Blessing or Burden
This was ridiculous.
A wise woman? Named Lexi?
A wise woman who counseled people from the top of a deserted 45 story high-rise, if you could believe that. He didn’t buy it. Yet, he was here.
The elevator was broken and so he followed a snaking line of people headed slowly, a step at a time, up to some, no doubt dingy, apartment with a garbage dump view. Darrin was shocked by the decrepitude of the building. The ground floor windows were boarded up and the inside stank of piss, stale body odor, and worse. He couldn’t believe the structure was still standing. Knowing his luck, it would collapse while he was here. The railing was loose on half the turns and he was pretty sure the peeling paint had lead in it. And what was that ooze coming from cracks in the wall? He wasn’t being negative, he told himself. He was merely making an observation. Just stating the facts. Well, the lead thing was a guess, but really, the paint had to be at least fifty years old. So, there.
He thought back to the stinging ‘intervention’, really a throw down, that his friends had surprised him with a week ago. They had insisted he come to this horrid place, this line of strangers in this dingy stairwell.
“You’re a drag, man. You - ,” Brett had started, only to be talked over by Mitch.
“Yeah, you’re like this wet blanket. Always!”
“Please, baby, you have to do something. You can’t continue like this. We love you,”Joesy implored. He figured that this was the prelude to her breaking up with him.
The line moved and he faltered as he stepped up. To catch himself, he leaned against the peeling, moldy paint without thinking. By the time he pulled away from the wall his new black suede jacket had yellow paint chips and goopy streaks down the right sleeve. He tried to brush the chips off. They disintegrated into a damp powder that he only managed to grind deeper into the leather pile. It was horrible. What a disastrous waste of time.
He considered turning around, and heading down the steps and out the door, but he was already on the 34th floor and had invested almost three hours in this insane exercise. And his friends would know if he backed down and just harass him till he returned to this dump. Or worse, they might give up on him.
The tiny, feeble black lady in front of him sat down on the stairs again and sighed and breathed heavily. The standing was clearly getting to her. She looked bedraggled and weary. After a few seconds of catching her breath, she rolled a cigarette between her thumb and index finger and coughed in a phlegmy, smoker’s rasp. She looked up imploringly at him. She had to be in her late seventies, but then again, smokers always seemed to look older. There had been a No Smoking sign at the base of the stairs. Weren’t all buildings nonsmoking, these days, he thought.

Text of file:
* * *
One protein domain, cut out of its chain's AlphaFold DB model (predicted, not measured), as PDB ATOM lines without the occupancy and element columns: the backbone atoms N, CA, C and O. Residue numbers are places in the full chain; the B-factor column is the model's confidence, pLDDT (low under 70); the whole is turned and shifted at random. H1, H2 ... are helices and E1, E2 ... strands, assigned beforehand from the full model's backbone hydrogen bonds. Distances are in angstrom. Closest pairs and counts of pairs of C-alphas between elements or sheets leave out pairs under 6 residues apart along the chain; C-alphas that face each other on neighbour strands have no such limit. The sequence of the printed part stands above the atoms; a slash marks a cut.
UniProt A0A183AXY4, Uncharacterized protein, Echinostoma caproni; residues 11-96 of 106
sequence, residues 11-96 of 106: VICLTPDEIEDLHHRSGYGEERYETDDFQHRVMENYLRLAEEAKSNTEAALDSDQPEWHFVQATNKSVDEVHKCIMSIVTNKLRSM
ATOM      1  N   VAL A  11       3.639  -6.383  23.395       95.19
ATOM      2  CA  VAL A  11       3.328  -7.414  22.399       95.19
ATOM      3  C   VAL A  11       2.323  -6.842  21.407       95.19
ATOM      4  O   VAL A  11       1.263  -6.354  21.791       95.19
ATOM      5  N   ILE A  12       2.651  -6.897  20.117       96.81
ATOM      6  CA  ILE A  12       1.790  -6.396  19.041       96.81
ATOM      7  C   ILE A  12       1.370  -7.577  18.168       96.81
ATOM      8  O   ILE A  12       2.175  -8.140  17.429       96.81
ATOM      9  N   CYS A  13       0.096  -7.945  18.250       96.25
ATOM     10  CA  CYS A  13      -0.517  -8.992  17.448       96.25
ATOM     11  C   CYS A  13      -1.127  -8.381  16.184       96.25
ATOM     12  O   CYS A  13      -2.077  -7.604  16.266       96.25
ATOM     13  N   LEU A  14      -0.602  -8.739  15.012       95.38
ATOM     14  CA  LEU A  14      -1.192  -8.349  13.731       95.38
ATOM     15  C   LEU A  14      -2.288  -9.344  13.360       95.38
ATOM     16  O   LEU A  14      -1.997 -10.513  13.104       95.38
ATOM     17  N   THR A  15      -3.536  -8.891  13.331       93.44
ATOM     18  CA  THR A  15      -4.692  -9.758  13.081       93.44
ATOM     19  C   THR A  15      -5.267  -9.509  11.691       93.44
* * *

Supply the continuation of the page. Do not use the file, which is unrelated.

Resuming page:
The woman put the cigarette between her lips, but did not light it. She just dragged on it and for a second he wondered if she would start to eat the thing. She glanced over at him and noticed him staring.
“I gotta quit these. It is so hard. I really need help. And I’m going to get it.” She blurted this with a lemming-like reverence that made Darrin want to throw up. This woman was another dedicated Lexi worshiper. What the hell did his friends get him into? He looked away, hoping the woman would take the hint that he was not interested in talking. He was soon lost in irritated thoughts over his ambushing friends and his ruined jacket.
“What you seeing Lexi for?”
It took Darren a few seconds to realize that the smoker was still talking to him. But he had no idea how to answer the question. The woman looked at him expectantly and he considered ignoring her, but everyone in line was pretty bored, what with the lack of phone reception, and now everyone in his line of sight was staring at him, waiting for their next few minutes of entertainment.
He started slowly, “Well, my friends sent me here … they think I’m not positive enough.”
“And by that you mean, they said you are way to negative.” This came from a burley guy in a faded Dave Matthews T-shirt. He was standing one step down. The guy looked like the bouncer for a dive bar in a part of town Darren wouldn’t visit even in daylight.
“I suppose. Why would you say that?”
“Because we all minimize how much we need Lexi’s help.”
Darren could no longer hold in his contempt. “What the fuck is it with this Cult of Lexi? I mean, who is this woman? I never heard of her. She doesn’t show up on the web, unless she’s one of the twelve hookers I found going by the same name.”